- Click Search to show possible matches
View the Images[edit | edit source]View images in this collection by visiting the Collection Browse Page:
- Select Department
- Select City or Municipality
- Select Record Type and Years to view the images
|More images are available in the FamilySearch Catalog at El Salvador Civil Registration, 1704-1977. Some catalog records link to multiple references. In this case, click on a reference to find a camera icon to see images.|
How Do I Analyze the Results?[edit | edit source]
Compare each result from your search with what you know to determine if there is a match. This may require viewing multiple records or images. Keep track of your research in a research log.
What Do I Do Next?[edit | edit source]
I Found the Person I Was Looking For, What Now?[edit | edit source]
- Add any new information to your records
- Check the image the index was taken from to see if there is additional information
- Make sure to fully transcribe and cite the record entry for future reference
- Use the information to find more. For instance, use the age listed in the record to estimate a year of birth, if that is yet undetermined
- Use the birth date or age along with the place of birth of each spouse to find a couple's birth records and parents' names
- Compile the marriage entries for every person who has the same surname as the bride or groom; this is especially helpful in rural areas or if the surname is unusual
I Can't Find the Person I'm Looking For, What Now?[edit | edit source]
- El Salvador Catholic Church Records - FamilySearch Historical Records are also a good substitute when civil records of births, marriages, and deaths cannot be found or are unavailable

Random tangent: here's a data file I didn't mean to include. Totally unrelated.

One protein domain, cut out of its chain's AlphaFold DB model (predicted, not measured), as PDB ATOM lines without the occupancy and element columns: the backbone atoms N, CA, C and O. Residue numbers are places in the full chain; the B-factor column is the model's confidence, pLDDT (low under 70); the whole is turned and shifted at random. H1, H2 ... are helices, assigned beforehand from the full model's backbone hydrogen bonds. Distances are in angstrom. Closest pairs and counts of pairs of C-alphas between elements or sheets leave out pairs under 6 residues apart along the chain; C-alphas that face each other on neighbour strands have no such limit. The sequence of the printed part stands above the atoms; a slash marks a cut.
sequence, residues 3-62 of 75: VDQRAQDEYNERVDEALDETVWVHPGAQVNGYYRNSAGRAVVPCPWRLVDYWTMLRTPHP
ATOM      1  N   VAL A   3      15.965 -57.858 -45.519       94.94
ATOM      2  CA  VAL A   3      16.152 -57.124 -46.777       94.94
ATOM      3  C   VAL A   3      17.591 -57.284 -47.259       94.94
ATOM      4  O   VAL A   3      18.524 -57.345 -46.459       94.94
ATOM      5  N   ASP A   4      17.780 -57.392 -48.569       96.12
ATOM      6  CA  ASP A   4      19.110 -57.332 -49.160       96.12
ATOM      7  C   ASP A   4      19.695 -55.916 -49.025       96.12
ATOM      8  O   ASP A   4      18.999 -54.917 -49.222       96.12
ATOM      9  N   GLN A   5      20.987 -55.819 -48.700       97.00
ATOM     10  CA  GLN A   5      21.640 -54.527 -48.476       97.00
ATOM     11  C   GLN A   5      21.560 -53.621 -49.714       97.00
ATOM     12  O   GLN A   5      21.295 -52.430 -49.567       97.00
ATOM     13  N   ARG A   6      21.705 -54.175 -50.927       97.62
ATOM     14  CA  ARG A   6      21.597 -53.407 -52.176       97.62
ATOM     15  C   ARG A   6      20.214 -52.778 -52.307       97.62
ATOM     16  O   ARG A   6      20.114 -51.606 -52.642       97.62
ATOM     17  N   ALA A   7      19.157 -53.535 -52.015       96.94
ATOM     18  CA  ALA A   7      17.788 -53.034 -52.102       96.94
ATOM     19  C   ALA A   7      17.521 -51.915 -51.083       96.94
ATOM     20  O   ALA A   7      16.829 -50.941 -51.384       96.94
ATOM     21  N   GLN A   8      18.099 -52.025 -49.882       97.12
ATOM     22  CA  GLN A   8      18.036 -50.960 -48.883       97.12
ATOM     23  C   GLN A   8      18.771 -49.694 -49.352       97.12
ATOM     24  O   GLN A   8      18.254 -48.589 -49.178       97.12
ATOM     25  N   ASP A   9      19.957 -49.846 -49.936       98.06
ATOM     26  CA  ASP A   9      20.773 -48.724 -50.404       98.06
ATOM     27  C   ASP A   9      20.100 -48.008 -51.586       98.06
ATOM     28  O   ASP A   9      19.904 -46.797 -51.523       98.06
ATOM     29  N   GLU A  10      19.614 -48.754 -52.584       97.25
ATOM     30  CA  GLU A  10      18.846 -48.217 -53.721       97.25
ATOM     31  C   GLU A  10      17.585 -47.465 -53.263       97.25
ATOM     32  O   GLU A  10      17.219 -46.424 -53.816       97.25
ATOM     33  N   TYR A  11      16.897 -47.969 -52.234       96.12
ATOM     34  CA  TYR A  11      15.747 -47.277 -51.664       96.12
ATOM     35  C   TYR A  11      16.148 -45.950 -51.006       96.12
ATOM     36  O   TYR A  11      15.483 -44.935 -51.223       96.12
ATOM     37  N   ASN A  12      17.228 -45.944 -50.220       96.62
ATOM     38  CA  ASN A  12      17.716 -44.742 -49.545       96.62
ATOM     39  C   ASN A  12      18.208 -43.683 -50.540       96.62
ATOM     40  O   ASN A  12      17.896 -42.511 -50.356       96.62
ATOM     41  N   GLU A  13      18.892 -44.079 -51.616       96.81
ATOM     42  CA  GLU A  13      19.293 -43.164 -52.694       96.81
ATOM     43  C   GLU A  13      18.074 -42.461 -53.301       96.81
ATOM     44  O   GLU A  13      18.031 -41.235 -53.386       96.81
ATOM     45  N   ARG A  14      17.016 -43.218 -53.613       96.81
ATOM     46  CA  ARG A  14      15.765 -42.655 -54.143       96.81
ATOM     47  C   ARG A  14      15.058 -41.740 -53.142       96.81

- Check for variants of given names, surnames, and place names. Transcription errors could occur in any handwritten record; also, it was not uncommon for an individual be listed under a nickname or an abbreviation of their name
- A boundary change could have occurred and the record of your ancestor is now in a neighboring area. Search the records and indexes of neighboring cities, provinces, and regions
If you are unable to read a document or you’re not sure where to go next in your research, you can ask for help through these resources: Hispanic Genealogy Research community on Facebook is a page sponsored by FamilySearch and here you may also post a question or upload an image of a document for further assistance. The Hispanic Genealogy Research page is designed especially for those who have Hispanic ancestry but may not be fluent in Spanish. Be sure to click like on the page on your first visit so you can receive information and updates from the page in your news feed.
Research Helps[edit | edit source]
The following articles will help you in your research for your family in El Salvador.
Known Issues[edit | edit source]
Citing This Collection[edit | edit source]
Citing your sources makes it easy for others to find and evaluate the records you used. When you copy information from a record, list where you found that information.
The citation for this collection can be found on the Collection Details Page in the section Citing this Collection.
When looking at a record, the citation can be viewed by clicking the drop-down arrow next to Document Information.
When looking at an image, the citation is found on the Information tab at the bottom left of the screen.